Bates’ appointment was welcomed by the IT industry’s peak vendor representative group, the Australian Information Industry Association, which congratulates the LNP on its victory in a statement this week and welcomed Bates to her new role. “This appointment highlights the pivotal role the industry must play in facilitating the Government’s four-pillar economy action plan,” the organisation wrote.
AIIA chief executive Suzanne Campbell said Queensland had long been an ICT hub, and the State’s importance to the ICT industry was underscored by the AIIA’s National Board decision to hold its meeting in Brisbane this week.
“The ICT industry employs 74,000 people across the state, with Brisbane and the greater South East Queensland region being home to more than 80 per cent of Queensland’s 5,700 ICT businesses,” Ms Campbell said. “Brisbane is also one of the world’s largest centres for the gaming industry and the innovations coming out of this state are world beaters as demonstrated last year’s iAwards winners Transmax for STREAMS Motorway Management and NICTA for their Face Search Engine. The value of the ICT industry to the state is significant with approximately $10.2 billion in revenue being generated by Queensland’s ICT industry.”
“On top of this, the state accounts for the third largest share of Australia’s exports of ICT equipment at $93 million and ICT services at $198 million. “By any measure, the ICT industry is fundamental to the State’s well-being.”
Campbell said the LNP’s four-pillar economy plan – which focused on tourism, agriculture, resources and construction – would rely on ICT for its implementation and success. “ICT will be fundamental to the implementation of the new Government’s economic blueprint,” Campbell said. “As part of its policy, the new Government has pledged to deliver better infrastructure and better planning to unlock bottlenecks in Queensland’s economy. With ICT covering every sector of the economy, the industry is critical in the planning, development and implementation of this transforming economic vision for the state.”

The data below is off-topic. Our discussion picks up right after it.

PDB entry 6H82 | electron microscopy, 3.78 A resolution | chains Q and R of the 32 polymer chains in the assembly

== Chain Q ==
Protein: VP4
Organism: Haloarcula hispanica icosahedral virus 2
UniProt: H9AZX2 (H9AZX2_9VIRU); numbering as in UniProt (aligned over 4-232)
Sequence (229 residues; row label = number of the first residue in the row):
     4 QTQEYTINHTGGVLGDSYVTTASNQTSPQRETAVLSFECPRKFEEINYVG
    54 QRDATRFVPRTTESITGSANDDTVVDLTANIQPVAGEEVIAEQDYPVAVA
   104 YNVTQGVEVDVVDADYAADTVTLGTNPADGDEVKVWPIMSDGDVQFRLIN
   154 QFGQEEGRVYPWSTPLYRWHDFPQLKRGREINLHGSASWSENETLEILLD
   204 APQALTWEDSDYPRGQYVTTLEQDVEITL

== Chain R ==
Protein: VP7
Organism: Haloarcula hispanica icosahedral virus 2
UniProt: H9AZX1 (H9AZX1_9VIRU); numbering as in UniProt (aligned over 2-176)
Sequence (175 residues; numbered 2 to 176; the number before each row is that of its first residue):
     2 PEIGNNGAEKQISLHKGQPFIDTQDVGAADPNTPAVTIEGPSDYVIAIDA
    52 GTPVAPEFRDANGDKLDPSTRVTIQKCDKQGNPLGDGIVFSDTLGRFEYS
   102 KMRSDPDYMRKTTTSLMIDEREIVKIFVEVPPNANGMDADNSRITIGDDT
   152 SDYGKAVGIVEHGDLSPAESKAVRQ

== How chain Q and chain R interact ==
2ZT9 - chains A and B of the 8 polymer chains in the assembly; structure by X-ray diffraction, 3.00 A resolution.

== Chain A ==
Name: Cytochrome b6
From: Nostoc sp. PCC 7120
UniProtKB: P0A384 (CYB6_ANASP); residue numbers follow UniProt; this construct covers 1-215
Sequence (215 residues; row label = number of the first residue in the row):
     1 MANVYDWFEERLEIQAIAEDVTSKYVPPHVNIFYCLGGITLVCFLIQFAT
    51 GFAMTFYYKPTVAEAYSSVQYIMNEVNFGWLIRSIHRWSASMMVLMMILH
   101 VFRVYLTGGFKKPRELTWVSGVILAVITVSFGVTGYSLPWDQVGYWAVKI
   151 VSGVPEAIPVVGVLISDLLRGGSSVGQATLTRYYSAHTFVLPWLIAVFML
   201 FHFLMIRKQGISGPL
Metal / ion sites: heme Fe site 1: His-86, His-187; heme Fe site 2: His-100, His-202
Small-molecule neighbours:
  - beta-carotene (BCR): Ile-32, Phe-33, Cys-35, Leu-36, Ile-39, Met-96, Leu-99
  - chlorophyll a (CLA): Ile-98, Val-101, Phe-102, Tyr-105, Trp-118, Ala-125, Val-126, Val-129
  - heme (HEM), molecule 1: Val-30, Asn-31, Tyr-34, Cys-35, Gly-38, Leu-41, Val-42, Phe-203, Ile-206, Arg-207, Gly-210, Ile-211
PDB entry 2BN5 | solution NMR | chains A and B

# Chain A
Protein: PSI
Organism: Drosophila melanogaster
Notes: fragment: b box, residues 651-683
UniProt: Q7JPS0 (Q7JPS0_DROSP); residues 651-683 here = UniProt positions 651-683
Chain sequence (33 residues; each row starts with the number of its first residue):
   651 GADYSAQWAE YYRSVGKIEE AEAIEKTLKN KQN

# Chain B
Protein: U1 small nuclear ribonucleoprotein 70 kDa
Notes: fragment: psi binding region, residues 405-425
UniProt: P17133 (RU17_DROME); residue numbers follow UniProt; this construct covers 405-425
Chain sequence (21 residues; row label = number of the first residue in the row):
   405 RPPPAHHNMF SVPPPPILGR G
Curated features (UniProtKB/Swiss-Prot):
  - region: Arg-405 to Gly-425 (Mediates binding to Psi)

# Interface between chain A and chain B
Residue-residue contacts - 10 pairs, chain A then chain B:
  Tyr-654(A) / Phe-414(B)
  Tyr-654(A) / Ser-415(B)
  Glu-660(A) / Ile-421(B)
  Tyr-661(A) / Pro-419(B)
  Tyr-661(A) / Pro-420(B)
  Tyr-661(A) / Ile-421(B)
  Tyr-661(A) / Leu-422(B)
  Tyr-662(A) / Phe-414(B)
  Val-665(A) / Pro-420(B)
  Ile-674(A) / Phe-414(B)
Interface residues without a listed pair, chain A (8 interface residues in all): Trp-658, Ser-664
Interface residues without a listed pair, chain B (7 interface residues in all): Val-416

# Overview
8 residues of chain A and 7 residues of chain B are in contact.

Queensland might have a new government, but it’s hardly a new day when it comes to technology policy in the state.
The LNP barely advanced any technology-related plans for Queensland during the election, and both Bates and Nicholls are typical of state politicians in that they broadly know what the issues are in their portfolios, but don’t really understand technology at a fundamental level (as Bates’ fatuous hacking claims regarding her social networking accounts proves).
It was a similar situation with the Bligh Labor Government. While the state did talk up its technology policy credentials more so than some other states have (such as NSW, which under the previous Labor Government might well not have been aware that it was possible to have a technology policy), in real terms it was broadly the state’s public servants who were responsible for getting needed initiatives such as whole of government IT infrastructure consolidation programs approved through their relevant ministers.
If those ministers had understood a bit more about the ambitious technology programs which were authorised in the state’s public sector over the past half-decade, they might have had a bit more oversight. As it stands, they didn’t — and now those same programs, having suffered major delivery issues, will be handed over to a government, which, while new, enthusiastic and well-resourced, will similarly not quite understand what they are dealing with.
As I’ve written previously, when it comes to IT projects and even ‘keeping the lights on’ for IT infrastructure, Australia’s state governments are a disaster area. We can hold out hope that things will change for the better in Queensland under the LNP, but realistically I do not personally believe that they will.